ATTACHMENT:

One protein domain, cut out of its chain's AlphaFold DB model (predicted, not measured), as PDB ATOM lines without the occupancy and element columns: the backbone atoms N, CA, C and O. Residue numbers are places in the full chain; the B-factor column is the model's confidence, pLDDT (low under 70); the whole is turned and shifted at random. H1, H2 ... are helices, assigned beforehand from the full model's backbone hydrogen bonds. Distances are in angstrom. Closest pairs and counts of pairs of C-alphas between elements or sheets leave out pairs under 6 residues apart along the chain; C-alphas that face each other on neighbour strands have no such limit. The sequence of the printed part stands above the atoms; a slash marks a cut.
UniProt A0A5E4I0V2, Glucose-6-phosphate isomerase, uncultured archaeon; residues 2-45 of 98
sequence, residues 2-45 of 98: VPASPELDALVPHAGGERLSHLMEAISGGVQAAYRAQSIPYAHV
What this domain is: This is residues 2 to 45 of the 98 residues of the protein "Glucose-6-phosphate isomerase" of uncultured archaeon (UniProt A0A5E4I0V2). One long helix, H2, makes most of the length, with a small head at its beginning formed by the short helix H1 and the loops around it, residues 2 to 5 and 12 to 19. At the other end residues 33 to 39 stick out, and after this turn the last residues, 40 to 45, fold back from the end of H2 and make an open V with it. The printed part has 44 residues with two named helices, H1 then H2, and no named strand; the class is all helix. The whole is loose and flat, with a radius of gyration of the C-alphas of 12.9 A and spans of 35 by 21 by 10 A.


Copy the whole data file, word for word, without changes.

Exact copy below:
One protein domain, cut out of its chain's AlphaFold DB model (predicted, not measured), as PDB ATOM lines without the occupancy and element columns: the backbone atoms N, CA, C and O. Residue numbers are places in the full chain; the B-factor column is the model's confidence, pLDDT (low under 70); the whole is turned and shifted at random. H1, H2 ... are helices, assigned beforehand from the full model's backbone hydrogen bonds. Distances are in angstrom. Closest pairs and counts of pairs of C-alphas between elements or sheets leave out pairs under 6 residues apart along the chain; C-alphas that face each other on neighbour strands have no such limit. The sequence of the printed part stands above the atoms; a slash marks a cut.
UniProt A0A5E4I0V2, Glucose-6-phosphate isomerase, uncultured archaeon; residues 2-45 of 98
sequence, residues 2-45 of 98: VPASPELDALVPHAGGERLSHLMEAISGGVQAAYRAQSIPYAHV
What this domain is: This is residues 2 to 45 of the 98 residues of the protein "Glucose-6-phosphate isomerase" of uncultured archaeon (UniProt A0A5E4I0V2). One long helix, H2, makes most of the length, with a small head at its beginning formed by the short helix H1 and the loops around it, residues 2 to 5 and 12 to 19. At the other end residues 33 to 39 stick out, and after this turn the last residues, 40 to 45, fold back from the end of H2 and make an open V with it. The printed part has 44 residues with two named helices, H1 then H2, and no named strand; the class is all helix. The whole is loose and flat, with a radius of gyration of the C-alphas of 12.9 A and spans of 35 by 21 by 10 A.